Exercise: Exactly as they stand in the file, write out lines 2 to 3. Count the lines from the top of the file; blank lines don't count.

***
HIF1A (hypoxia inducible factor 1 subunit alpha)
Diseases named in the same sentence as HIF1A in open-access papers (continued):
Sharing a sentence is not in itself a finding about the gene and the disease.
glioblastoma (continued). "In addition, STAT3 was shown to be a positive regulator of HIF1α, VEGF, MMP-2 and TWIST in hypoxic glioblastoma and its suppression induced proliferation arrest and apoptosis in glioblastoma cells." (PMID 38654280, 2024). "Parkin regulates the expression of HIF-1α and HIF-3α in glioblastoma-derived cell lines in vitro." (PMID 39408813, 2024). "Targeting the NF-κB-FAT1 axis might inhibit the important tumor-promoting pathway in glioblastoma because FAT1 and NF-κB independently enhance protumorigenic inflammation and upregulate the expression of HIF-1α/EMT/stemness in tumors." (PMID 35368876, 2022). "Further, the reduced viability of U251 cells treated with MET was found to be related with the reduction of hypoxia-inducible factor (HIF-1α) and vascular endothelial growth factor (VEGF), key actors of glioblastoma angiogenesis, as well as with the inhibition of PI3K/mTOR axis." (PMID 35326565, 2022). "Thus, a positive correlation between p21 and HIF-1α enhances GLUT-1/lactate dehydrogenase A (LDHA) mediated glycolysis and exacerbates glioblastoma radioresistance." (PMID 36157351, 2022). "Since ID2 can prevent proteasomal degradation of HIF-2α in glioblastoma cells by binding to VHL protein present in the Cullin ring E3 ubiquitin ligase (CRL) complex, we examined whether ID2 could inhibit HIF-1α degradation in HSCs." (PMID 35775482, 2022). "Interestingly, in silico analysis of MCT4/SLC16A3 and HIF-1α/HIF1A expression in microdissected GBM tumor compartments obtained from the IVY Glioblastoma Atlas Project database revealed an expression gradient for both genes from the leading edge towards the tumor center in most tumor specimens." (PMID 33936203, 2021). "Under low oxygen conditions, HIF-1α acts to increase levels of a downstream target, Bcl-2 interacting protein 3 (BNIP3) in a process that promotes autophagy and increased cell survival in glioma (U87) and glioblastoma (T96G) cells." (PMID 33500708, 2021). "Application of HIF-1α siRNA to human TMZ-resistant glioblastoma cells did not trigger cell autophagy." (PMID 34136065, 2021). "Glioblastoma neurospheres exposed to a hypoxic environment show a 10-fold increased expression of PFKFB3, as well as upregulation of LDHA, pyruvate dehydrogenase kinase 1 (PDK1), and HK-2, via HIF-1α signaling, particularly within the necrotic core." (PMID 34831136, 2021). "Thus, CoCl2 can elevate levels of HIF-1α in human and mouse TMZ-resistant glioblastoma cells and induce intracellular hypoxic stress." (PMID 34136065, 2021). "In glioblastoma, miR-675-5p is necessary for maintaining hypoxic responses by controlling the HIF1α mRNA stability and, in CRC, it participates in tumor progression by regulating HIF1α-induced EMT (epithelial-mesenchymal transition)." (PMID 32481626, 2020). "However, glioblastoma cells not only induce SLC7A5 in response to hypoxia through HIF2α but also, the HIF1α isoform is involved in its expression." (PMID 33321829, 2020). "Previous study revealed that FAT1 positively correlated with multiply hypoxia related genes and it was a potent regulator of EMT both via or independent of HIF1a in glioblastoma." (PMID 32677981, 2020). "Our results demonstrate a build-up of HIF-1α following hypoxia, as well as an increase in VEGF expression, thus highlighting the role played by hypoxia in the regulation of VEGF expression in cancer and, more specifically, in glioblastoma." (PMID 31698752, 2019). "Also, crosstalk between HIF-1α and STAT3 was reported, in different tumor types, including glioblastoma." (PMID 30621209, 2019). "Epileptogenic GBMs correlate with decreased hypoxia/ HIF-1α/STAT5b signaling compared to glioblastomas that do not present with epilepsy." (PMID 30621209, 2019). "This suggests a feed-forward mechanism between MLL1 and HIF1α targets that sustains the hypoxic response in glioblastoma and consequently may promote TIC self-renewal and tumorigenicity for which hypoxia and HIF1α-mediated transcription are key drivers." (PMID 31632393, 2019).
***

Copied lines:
Diseases named in the same sentence as HIF1A in open-access papers (continued):
Sharing a sentence is not in itself a finding about the gene and the disease.